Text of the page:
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William Thwaites

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William Thwaites (1853-1907)

1908 Obituary [1]

WILLIAM THWAITES was born at Melbourne, Victoria, on the 13th August, 1853, and died at Cowes, near Melbourne, after a short illness, on the 19th November, 1907.

He was the son of Mr. T. H. Thwaites, an early settler in Victoria, who occupied a prominent position in Melbourne. After receiving his preliminary education at the Victorian Grammar School and the Model School, he matriculated and entered the University of Melbourne in 1870 as one of the first engineering students, under Professor W. C. Kernot, and after a very successful course, in which he gained several scholastic distinctions, he received the certificate of Civil Engineer in 1874, graduated in Arts in 1875, and took the degree of M.A. in 1876.

In 1874 he entered the service of the Victorian Government Railways, and served as an assistant on the survey and construction of new railways until September, 1876, when he accepted an appointment as an engineer and surveyor in the Railway Department of South Australia, where he was engaged on the survey of the lines between Port Wakefield and Hoyles Plains, and between Port Augusta and Government Gums, and on the construction of the Kadina railway.

He then returned to Victoria, and joined the Department of Public Works, where he was employed from 1879 to 1883 on the survey and construction of water-supply and harbour works. In the latter year he was appointed to the position of Engineer for roads, bridges, harbours, rivers and reclamations, under the Inspector General of Public Works. This position he held until 1891, and during his tenure of the office he carried out successfully many important works, besides accumulating the data upon which the late Mr. James Mansergh, Past- President, based his report upon the sewerage of the City of Melbourne.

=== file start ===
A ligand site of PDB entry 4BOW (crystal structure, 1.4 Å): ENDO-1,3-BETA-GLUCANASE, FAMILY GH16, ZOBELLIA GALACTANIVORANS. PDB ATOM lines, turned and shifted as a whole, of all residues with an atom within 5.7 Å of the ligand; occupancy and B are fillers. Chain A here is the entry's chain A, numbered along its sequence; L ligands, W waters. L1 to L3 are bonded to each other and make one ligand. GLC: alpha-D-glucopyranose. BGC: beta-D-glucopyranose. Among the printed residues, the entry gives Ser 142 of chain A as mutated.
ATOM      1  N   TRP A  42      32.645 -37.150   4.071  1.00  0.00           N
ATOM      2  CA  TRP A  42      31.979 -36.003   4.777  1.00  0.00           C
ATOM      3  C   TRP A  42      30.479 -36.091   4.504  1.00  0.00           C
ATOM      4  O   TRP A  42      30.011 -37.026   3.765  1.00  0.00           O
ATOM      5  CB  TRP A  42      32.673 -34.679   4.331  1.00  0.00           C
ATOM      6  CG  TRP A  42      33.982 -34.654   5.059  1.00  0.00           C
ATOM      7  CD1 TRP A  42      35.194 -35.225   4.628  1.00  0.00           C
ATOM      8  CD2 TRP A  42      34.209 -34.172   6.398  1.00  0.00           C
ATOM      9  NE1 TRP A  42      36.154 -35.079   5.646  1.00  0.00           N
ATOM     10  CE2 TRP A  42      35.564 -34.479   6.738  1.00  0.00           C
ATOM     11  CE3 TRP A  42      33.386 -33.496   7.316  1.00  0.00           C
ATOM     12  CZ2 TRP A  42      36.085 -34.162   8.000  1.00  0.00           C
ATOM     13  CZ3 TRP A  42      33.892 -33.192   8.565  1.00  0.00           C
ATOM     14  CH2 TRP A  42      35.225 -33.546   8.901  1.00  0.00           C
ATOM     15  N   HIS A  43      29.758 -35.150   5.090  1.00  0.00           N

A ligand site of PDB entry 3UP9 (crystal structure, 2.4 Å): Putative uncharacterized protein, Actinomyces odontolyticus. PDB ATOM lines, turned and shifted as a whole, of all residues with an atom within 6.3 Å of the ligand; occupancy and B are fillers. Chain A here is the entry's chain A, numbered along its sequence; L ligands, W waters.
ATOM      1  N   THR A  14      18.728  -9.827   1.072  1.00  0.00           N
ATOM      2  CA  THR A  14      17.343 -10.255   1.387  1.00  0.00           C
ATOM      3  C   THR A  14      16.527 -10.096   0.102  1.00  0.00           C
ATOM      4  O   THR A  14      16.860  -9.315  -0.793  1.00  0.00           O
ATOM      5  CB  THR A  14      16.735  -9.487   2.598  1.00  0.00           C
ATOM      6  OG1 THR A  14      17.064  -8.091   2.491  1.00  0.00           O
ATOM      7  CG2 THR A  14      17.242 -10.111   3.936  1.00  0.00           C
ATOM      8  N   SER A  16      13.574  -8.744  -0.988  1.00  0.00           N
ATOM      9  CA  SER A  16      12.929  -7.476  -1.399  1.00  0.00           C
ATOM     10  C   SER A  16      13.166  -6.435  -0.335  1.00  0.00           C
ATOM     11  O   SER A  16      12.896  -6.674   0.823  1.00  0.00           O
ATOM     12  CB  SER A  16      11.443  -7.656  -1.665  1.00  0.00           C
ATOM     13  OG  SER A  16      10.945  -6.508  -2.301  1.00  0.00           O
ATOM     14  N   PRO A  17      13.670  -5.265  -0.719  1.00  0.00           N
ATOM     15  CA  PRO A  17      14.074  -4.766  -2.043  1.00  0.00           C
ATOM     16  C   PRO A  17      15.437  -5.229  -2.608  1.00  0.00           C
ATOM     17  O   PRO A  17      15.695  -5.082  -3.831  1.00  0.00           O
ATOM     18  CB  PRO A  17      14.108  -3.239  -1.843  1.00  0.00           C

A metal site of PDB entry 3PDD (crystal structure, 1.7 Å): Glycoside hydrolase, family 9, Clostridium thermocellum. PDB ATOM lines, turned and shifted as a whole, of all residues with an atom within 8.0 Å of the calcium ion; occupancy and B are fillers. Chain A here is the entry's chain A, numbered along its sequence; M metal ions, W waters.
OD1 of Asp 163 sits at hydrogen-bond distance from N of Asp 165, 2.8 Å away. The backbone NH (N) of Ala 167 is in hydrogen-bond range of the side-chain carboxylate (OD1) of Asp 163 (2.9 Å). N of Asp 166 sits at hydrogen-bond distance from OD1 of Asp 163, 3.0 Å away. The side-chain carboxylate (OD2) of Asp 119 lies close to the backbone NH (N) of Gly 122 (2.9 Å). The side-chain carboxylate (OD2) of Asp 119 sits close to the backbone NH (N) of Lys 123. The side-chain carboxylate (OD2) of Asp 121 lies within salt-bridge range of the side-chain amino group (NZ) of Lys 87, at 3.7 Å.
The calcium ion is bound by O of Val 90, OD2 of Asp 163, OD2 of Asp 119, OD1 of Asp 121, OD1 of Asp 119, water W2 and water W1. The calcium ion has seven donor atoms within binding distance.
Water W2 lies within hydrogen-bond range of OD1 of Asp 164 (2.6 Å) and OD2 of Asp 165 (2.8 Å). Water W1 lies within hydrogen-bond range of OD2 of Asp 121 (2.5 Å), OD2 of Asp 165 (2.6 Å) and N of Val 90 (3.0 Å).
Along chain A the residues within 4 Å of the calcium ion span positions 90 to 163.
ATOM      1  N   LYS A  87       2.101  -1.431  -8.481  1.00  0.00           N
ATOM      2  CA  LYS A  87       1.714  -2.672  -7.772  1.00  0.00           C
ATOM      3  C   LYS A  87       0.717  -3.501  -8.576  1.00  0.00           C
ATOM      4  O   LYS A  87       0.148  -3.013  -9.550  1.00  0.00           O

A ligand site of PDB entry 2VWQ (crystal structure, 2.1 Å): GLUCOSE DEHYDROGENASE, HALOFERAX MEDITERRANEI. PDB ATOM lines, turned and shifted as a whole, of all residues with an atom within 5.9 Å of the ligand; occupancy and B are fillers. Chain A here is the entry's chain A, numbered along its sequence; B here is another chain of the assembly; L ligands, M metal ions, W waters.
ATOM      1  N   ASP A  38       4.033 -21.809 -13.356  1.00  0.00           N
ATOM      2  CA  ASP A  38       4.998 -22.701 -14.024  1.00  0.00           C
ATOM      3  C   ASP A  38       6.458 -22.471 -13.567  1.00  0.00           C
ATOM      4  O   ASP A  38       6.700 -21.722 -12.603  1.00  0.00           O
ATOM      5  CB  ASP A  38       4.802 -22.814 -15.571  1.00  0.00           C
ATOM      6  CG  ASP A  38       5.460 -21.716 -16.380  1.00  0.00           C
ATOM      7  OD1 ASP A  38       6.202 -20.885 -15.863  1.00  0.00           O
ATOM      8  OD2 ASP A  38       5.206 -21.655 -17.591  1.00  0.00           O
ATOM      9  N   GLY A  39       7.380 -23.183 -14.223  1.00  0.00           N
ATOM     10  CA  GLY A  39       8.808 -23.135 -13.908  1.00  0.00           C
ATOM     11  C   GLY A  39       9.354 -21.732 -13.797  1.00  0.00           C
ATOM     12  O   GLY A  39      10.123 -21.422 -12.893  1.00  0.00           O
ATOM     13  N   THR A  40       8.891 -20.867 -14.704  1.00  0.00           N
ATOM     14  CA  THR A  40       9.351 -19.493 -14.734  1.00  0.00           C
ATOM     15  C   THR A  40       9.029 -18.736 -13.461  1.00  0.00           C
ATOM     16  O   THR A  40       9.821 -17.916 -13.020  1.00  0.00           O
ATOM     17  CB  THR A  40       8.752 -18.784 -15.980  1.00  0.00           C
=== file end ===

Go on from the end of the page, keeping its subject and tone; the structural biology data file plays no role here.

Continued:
So well did Mr. Thwaites perform his work, that, on the constitution of the Melbourne and Metropolitan Board of Works to take over the water-supply, and to provide for the sewerage of the city and suburbs, he was selected, from a large number of applicants, to be the first Engineer-in-Chief of the Board, and retained this important position until his death. His organization of the department under his charge, and the work which he did in designing and carrying out the many improvements to the water supply, as well as a sewerage system for a population of over half a million, was of the utmost value; and his untimely death caused the keenest regret, not only to the members of the Board of Works, but to the whole community, which he served so ably and well.

Mr. Thwaites served many offices in connection with local institutions, having been President of the Victorian Institute of Engineers, a member of council of the Victorian Institute of Surveyors, a member of the Board of Examiners for Municipal Surveyors, a member of council of the University of Melbourne, and a member of council of the Working Men’s College; but the honour which he valued most highly was his election in 1899 as a representative of Australasia on the Council of The Institution.

Although quiet and reserved in demeanour, Mr. Thwaites was at all times courteous and considerate, and he earned the highest respect alike of his employers and subordinates.

He was elected an Associate Member of The Institution on the 6th December, 1887, and was transferred to the class of Members on the 5th November, 1889.

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